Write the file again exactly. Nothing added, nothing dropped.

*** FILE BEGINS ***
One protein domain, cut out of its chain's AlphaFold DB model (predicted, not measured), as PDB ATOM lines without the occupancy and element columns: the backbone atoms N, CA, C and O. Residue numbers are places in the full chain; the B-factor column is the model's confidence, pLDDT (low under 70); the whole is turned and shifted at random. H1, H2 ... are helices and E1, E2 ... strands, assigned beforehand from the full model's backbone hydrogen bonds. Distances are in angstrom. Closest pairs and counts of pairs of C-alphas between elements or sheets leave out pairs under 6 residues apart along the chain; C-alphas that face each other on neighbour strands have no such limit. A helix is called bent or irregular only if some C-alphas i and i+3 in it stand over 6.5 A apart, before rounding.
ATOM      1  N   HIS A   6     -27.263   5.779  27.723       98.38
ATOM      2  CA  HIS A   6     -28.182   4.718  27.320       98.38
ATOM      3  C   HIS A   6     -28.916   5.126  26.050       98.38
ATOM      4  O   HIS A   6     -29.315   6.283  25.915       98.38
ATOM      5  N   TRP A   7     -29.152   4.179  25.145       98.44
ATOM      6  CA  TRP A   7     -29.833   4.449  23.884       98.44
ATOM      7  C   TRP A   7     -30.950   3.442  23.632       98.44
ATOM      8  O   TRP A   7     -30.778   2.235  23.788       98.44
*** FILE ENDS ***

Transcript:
One protein domain, cut out of its chain's AlphaFold DB model (predicted, not measured), as PDB ATOM lines without the occupancy and element columns: the backbone atoms N, CA, C and O. Residue numbers are places in the full chain; the B-factor column is the model's confidence, pLDDT (low under 70); the whole is turned and shifted at random. H1, H2 ... are helices and E1, E2 ... strands, assigned beforehand from the full model's backbone hydrogen bonds. Distances are in angstrom. Closest pairs and counts of pairs of C-alphas between elements or sheets leave out pairs under 6 residues apart along the chain; C-alphas that face each other on neighbour strands have no such limit. A helix is called bent or irregular only if some C-alphas i and i+3 in it stand over 6.5 A apart, before rounding.
ATOM      1  N   HIS A   6     -27.263   5.779  27.723       98.38
ATOM      2  CA  HIS A   6     -28.182   4.718  27.320       98.38
ATOM      3  C   HIS A   6     -28.916   5.126  26.050       98.38
ATOM      4  O   HIS A   6     -29.315   6.283  25.915       98.38
ATOM      5  N   TRP A   7     -29.152   4.179  25.145       98.44
ATOM      6  CA  TRP A   7     -29.833   4.449  23.884       98.44
ATOM      7  C   TRP A   7     -30.950   3.442  23.632       98.44
ATOM      8  O   TRP A   7     -30.778   2.235  23.788       98.44